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Journal of Diabetes Research
Volume 2015, Article ID 437079, 10 pages
Research Article

A Family History of Diabetes Modifies the Association between Elevated Urine Albumin Concentration and Hyperglycemia in Nondiabetic Mexican Adolescents

1General Directorate of Epidemiology, Health Secretariat, Francisco P Miranda 177, Colonia Lomas de Plateros, Delegación Álvaro Obregón, 01480 Mexico City, DF, Mexico
2Ocular Epidemiology Department, Institute of Ophthalmology Foundation Conde of Valenciana, IAP, Chimalpopoca 14, Colonia Obrera, Delegación Cuauhtémoc, 06800 Mexico City, DF, Mexico
3Regional General Hospital No. 89, Mexican Institute of Social Security, Washington 1988, Colonia Moderna, Sector Juárez, 44150 Guadalajara, JAL, Mexico
4Diabetes Epidemiology and Clinical Research Section, National Institute of Diabetes and Digestive and Kidney Diseases, Phoenix Epidemiology and Clinical Research Branch, 1550 East Indian School Road, Phoenix, AZ 85014, USA
5Adolescent Epidemiological and Health Services Research Unit, Mexican Institute of Social Security, Avenida Tonalá 121, 45400 Guadalajara, JAL, Mexico

Received 18 March 2015; Accepted 8 July 2015

Academic Editor: Hiroshi Okamoto

Copyright © 2015 Aida Jiménez-Corona et al. This is an open access article distributed under the Creative Commons Attribution License, which permits unrestricted use, distribution, and reproduction in any medium, provided the original work is properly cited.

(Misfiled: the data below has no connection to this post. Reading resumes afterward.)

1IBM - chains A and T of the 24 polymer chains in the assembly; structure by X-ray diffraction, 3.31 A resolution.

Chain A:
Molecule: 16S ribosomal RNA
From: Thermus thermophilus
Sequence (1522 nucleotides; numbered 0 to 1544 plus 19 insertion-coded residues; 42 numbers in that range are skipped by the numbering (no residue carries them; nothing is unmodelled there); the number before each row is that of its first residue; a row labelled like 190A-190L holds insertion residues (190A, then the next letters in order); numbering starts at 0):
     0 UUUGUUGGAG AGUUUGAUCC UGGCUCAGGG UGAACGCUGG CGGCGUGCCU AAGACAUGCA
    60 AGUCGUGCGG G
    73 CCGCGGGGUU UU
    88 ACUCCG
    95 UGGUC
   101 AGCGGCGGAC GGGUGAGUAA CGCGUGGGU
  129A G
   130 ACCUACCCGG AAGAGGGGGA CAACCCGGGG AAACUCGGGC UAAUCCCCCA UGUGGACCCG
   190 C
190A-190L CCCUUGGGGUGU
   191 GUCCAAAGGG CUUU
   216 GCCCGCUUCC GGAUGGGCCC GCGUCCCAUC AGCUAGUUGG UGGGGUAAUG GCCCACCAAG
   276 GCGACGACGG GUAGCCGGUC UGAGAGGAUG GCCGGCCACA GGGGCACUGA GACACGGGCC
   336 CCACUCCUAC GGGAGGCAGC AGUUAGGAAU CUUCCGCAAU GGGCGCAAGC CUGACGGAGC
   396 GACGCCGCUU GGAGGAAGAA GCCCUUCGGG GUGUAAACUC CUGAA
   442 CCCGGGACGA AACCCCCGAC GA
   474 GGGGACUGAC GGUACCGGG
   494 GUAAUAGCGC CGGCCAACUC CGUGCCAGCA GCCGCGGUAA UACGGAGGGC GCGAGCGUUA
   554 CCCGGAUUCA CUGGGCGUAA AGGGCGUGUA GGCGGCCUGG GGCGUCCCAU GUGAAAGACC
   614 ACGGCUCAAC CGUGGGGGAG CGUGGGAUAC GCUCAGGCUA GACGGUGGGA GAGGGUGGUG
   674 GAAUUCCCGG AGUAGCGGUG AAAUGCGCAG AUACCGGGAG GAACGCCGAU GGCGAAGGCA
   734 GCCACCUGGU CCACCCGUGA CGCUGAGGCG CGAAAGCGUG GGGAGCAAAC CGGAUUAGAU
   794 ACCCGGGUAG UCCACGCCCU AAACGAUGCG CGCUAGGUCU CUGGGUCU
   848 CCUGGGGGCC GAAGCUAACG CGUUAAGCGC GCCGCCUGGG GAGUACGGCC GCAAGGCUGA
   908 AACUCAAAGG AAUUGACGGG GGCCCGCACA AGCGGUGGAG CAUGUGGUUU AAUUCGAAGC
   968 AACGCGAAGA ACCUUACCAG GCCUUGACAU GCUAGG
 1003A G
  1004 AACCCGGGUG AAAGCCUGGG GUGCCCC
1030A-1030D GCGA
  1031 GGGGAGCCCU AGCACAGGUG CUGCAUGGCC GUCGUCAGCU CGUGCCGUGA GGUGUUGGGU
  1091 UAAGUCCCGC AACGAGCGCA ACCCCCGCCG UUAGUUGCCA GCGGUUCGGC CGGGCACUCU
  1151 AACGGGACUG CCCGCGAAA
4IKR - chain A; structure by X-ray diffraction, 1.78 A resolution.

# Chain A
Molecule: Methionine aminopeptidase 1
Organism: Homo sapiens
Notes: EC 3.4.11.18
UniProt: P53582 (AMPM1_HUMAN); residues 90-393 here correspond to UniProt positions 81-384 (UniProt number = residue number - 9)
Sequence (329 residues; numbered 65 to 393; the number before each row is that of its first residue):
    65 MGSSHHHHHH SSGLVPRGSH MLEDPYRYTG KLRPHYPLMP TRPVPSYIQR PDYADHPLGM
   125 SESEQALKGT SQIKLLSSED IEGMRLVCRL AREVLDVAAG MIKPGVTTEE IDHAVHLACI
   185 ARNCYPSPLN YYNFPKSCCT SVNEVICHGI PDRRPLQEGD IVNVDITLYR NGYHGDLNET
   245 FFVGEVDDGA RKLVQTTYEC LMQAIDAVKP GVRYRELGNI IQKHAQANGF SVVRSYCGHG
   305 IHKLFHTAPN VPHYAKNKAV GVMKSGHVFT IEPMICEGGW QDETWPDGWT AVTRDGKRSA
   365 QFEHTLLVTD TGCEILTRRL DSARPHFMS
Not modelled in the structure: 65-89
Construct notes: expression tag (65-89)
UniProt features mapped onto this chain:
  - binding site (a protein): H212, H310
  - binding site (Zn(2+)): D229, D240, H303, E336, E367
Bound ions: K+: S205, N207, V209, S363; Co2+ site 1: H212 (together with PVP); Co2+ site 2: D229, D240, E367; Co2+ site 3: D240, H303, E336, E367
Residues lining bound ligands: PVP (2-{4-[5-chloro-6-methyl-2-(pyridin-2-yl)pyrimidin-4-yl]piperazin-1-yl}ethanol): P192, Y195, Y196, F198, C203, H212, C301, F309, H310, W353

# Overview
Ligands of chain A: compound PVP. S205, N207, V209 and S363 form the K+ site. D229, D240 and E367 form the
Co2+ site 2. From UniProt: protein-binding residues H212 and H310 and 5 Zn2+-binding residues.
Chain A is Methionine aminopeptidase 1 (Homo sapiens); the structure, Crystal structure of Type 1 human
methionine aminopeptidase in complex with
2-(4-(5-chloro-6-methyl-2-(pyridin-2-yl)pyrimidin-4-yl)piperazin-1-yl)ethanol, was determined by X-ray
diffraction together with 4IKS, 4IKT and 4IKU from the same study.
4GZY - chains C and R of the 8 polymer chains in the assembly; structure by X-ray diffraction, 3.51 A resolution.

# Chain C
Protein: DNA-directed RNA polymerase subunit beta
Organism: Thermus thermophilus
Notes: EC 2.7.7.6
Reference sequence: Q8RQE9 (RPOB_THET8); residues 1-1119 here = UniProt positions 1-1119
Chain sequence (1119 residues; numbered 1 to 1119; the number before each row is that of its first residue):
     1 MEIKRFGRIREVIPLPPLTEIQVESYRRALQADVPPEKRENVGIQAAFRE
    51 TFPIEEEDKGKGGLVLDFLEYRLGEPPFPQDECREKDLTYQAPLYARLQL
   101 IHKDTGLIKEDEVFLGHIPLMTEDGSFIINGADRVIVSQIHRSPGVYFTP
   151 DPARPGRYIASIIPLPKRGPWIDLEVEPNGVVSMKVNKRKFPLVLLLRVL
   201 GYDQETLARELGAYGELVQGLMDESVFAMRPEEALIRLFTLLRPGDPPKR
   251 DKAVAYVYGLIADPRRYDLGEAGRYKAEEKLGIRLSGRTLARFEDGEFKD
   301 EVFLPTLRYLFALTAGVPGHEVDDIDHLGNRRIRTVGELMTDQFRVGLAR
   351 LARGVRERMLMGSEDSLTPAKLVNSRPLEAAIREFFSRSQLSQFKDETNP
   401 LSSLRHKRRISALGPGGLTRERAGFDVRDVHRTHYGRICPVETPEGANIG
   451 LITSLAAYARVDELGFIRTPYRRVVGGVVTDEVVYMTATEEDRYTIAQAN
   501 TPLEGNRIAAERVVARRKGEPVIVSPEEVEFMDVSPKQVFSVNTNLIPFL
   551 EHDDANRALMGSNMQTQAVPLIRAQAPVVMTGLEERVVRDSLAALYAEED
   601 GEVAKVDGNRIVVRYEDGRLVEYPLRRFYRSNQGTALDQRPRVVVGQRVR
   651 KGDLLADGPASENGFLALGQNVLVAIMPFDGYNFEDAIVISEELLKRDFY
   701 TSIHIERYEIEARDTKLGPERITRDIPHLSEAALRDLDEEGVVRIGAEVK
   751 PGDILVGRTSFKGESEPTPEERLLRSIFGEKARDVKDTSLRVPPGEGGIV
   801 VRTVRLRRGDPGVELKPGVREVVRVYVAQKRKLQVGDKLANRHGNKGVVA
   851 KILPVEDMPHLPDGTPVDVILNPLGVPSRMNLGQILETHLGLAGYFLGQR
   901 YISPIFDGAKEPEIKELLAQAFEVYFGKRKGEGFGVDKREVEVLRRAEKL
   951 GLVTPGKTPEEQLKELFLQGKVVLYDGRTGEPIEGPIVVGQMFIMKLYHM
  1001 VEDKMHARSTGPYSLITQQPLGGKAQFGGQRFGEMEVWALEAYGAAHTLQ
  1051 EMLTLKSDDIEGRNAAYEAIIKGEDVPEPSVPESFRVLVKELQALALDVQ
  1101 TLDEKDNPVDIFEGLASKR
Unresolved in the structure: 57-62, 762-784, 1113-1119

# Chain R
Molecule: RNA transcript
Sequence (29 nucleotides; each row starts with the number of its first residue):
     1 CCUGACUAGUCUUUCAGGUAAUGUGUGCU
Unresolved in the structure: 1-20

We examined the frequency of elevated urine albumin concentration (UAC) and its association with metabolic syndrome (MetS) and metabolic markers in 515 nondiabetic Mexican adolescents stratified by family history of diabetes (FHD). UAC was measured in a first morning urine sample and considered elevated when excretion was ≥20 mg/mL. MetS was defined using International Diabetes Federation criteria. Fasting insulin, insulin resistance, and lipids were evaluated. Multivariate logistic regression was performed. Elevated UAC was present in 12.4% and MetS was present in 8.9% of the adolescents. No association was found between elevated UAC and MetS. Among adolescents with FHD, 18.4% were overweight and 20.7% were obese, whereas, among those without a FHD, 15.9% were overweight and 7.5% were obese. Hyperglycemia was higher in those with elevated UAC than in those without (44.4% versus 5.1%, ). Hyperglycemia (OR = 9.8, 95% CI 1.6–59.4) and number of MetS components (OR = 4.5, 95% CI 1.5–13.3) were independently associated with elevated UAC. Among female participants, abdominal obesity was associated with elevated UAC (OR = 4.5, 95% CI 1.2–16.9). Conclusion. Elevated UAC was associated neither with MetS nor with any metabolic markers in nondiabetic adolescents. However, FHD modified the association of elevated UAC with hyperglycemia and the number of MetS components.